A smart farmer looks for every way he or she can use what they already have on farm to help make the farm money. Farm Stays are a great way to use the infrastructure that you already have to increase your profits, diversify your income, and add a little more security. On my farm, the farm I am farm manager of, I have a little bit of start-up capital, but I still have to worry about making the most of what I have available to me. One of the assets to this property is that there is an old farm house that would be perfect for a Bed & Breakfast. Of course since the B&B is on a working farm, I have something to offer my guests that no other business in the area can, a farm.
Farming is the new "hip" thing to do. I know that bothers some of you. There are some fears that it may be a fad. Something that is here today, gone tomorrow. I don't think that's the case.
As I see it, there are two unique opportunities that you have with farm stays:
- As a farm you can capitalize on agriculture's current popularity.
- As a Farm Stay host you have the ability to nurture that popularity and ensure its longevity by providing a great experience to those who are interested.
Starting your own Farm Stay doesn't have to be expensive, and it doesn't have to be difficult. Scottie Jones joins us today to talk about how simple and how profitable it really is. It is a really good idea for farmers who don't already have good road frontage. Another way to get people to come to the farm.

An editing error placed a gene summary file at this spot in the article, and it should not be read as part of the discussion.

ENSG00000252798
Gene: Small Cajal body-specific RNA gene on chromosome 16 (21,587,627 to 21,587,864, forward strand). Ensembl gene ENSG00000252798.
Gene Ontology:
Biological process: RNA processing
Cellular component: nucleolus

Scottie is not only a great resource for farm stays, but she has created a great resource for farm stays. FarmStayUs.com is the website to go to if you're looking to register your farm and increase exposure.
In this farm podcast you will learn:
- How to get your farm started as a Farm Stay
- The profit margins on a particular farm stay
- How a Farm Stay can work in unison with your other farming ventures
- What animals are best on wet pasture
Interview with Scottie Jones of Leaping Lamp Farm and FarmStayUs.com:
Farm Stay U.S. founder Scottie Jones and her husband Greg raise grass-fed lamb at Leaping Lamb Farm in the green hills of Oregon's Coast Range. Since 2006 they have also operated a thriving farm stay, where they've hosted guests from near and far.
Scottie brings years of entrepreneurial experience to Farm Stay U.S., having been the Arizona franchisee for the socially-responsible British company, The Body Shop, and having worked in retail services and marketing at the Phoenix Zoo, where species survival and conservation were critical components of zoo education.
Now through Farm Stay U.S., she hopes to provide an economic, educational, even spiritual bridge for rural and urban Americans eager to renew a healthier food and farm system, and access to memorable and wonderful guest experiences.
In her own voice: from KATU and Edible Portland
Items mentioned in this farm podcast include:
Is hospitality something you can bring onto the farm?
How can you fit Farm Stays into your current operation?
My skills are ever-evolving as an interviewer. Thanks for taking the time to listen in, and let me know what you think. You can leave a comment below, send me an e-mail, reach me on Facebook or Twitter, or leave a 5 star rating in iTunes if you liked the show.